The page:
Mackenzie’s Tributaries

Documentary

    In 1789, Alexander Mackenzie, one of the great European explorers, traveled by canoe down the coiling boreal river the First Nations people call Deh-Cho, “Big River.” Working for a Montreal fur trader and accompanied by First Nations guides, he searched for a path to the Pacific but instead reached the Arctic Ocean. Today, it’s the Mackenzie River in Canada’s Northwest Territories, and it remains one of the least altered major rivers in the world – but a legacy of increased resource extraction (from furs to oil and gas), and unprecedented warming, is threatening the ecosystem and changing the lives of the indigenous people that still call it home.

    How much has really changed since those days of early exploration?

    Mackenzie’s Tributaries follows acclaimed photographer Donald Weber as he explores 21st century life in the communities along the north Mackenzie River. This short film is the first in a multi-part project investigating the social consequences of climate change in the Mackenzie River basin.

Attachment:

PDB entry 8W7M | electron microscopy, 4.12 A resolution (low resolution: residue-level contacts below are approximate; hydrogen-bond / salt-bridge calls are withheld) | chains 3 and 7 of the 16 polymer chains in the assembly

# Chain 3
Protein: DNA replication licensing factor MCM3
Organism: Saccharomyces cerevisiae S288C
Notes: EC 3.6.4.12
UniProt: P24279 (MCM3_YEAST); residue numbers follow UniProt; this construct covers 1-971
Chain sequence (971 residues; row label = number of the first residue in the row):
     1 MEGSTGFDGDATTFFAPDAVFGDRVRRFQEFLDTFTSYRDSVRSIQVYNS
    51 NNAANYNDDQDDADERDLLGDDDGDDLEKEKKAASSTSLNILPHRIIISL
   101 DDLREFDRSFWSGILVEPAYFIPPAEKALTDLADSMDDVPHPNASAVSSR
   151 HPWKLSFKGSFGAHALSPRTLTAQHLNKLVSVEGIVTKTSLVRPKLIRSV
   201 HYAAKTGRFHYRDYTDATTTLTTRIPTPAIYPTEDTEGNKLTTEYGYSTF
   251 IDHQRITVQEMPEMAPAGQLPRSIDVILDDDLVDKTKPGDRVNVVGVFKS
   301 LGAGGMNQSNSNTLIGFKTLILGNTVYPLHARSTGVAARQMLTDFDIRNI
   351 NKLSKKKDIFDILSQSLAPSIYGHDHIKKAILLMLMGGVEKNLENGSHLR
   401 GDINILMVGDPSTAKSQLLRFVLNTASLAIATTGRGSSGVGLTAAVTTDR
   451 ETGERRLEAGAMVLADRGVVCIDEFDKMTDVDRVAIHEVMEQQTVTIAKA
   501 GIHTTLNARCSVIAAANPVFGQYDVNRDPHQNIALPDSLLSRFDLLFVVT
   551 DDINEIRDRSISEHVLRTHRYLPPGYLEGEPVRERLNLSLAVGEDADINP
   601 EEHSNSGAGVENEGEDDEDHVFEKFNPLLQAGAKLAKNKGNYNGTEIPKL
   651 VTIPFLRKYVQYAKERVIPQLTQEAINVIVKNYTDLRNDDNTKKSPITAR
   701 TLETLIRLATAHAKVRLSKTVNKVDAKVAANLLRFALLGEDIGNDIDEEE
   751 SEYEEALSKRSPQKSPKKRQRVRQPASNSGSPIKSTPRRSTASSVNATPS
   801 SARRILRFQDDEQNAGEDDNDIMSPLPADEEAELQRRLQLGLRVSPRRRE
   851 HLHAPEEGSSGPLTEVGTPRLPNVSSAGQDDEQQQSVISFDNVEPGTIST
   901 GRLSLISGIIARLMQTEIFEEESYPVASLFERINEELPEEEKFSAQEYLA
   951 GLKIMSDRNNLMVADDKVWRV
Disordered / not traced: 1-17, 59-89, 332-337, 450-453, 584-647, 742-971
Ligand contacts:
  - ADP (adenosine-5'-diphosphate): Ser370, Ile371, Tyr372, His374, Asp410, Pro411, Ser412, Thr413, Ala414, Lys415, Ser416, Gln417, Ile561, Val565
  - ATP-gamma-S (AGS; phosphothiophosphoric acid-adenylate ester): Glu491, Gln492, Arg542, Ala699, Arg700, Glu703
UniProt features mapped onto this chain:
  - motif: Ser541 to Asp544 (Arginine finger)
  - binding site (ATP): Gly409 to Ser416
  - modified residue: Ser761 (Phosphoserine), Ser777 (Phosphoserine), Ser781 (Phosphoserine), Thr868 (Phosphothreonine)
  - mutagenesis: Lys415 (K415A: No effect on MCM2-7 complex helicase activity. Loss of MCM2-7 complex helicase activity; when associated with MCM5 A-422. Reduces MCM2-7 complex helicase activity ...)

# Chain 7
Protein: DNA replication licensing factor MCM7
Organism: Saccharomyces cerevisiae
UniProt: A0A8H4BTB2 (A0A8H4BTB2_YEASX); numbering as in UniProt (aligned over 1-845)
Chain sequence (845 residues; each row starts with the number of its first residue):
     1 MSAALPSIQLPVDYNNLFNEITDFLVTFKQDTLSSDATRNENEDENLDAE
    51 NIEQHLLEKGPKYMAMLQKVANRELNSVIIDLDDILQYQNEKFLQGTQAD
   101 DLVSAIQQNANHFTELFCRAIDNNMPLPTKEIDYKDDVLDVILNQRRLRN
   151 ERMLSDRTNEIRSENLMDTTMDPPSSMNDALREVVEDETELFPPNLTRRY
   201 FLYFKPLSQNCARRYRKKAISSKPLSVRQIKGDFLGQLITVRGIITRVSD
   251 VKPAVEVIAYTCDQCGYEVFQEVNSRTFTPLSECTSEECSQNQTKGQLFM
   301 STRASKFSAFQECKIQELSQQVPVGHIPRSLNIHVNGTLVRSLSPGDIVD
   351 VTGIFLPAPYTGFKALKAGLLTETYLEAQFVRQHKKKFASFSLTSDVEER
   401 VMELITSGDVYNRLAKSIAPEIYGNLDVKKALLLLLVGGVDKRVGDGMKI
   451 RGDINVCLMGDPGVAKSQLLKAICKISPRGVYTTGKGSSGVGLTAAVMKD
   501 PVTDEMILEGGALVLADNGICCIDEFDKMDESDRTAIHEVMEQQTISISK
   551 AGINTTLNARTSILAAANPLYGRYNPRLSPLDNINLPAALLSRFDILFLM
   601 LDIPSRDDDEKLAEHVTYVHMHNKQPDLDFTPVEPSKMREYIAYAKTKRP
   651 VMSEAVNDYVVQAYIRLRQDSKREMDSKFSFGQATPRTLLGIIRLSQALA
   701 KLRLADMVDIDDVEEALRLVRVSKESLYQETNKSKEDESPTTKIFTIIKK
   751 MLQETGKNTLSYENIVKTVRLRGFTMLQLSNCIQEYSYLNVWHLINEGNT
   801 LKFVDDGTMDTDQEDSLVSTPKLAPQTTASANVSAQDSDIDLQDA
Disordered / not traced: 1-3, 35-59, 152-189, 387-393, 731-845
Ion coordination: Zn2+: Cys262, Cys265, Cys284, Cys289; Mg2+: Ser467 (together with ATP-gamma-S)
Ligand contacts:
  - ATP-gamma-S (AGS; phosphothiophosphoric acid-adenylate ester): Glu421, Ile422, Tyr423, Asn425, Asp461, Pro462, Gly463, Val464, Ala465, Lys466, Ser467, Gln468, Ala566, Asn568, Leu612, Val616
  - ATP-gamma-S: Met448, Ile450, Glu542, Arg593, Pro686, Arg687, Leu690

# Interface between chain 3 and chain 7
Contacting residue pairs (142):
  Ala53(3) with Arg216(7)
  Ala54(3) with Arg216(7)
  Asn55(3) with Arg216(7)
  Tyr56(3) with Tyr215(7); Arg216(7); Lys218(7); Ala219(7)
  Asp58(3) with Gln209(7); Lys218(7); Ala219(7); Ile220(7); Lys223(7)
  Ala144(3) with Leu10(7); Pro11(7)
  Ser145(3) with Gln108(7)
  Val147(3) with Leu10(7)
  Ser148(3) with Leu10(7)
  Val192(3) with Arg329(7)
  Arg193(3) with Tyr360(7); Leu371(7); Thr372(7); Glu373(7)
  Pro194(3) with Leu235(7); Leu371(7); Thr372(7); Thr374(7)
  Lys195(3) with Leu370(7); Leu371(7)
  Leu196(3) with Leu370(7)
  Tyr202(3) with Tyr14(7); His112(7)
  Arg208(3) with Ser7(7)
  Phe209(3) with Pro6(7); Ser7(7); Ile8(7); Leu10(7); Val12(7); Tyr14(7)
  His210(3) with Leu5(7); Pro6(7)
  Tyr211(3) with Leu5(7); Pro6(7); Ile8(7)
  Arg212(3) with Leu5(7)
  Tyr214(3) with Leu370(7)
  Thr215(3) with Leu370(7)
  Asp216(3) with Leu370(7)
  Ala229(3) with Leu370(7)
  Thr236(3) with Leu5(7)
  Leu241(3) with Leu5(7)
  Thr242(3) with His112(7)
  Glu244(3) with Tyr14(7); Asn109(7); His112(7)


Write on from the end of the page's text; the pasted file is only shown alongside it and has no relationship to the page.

The project is being developed with the renowned climate + arts organization, Cape Farewell, who are working to initiate a cultural response to climate change, and with support from the Walter and Duncan Gordon Foundation.

    Donald Weber: Explorer / Photographer

    A winner of a Guggenheim Fellowship, the Lange-Taylor Documentary Prize, numerous World Press Photo awards, and many other accolades, Donald Weber is like a modern-day Hemingway. Shrugging off attacks in war-zones while capturing intimate moments, he balances being a journalist and an artist, while understanding that messages need to be communicated. His success is a result of his questioning eye, both outwards and inwards. In 2006, Donald won a National Magazine Award for photographs of the Mackenzie River Valley’s indigenous people, and won another in 2011, when he documented the effects of modern media on the Inuit, for Canadian Art. Donald was recently profiled on VICE TV’s Picture Perfect.

    • Winner, PLANET IN FOCUS “Green Pitch Award”
    • World Premiere, PLANET IN FOCUS ENVIRONMENTAL FILM FESTIVAL (November  2014, Toronto)
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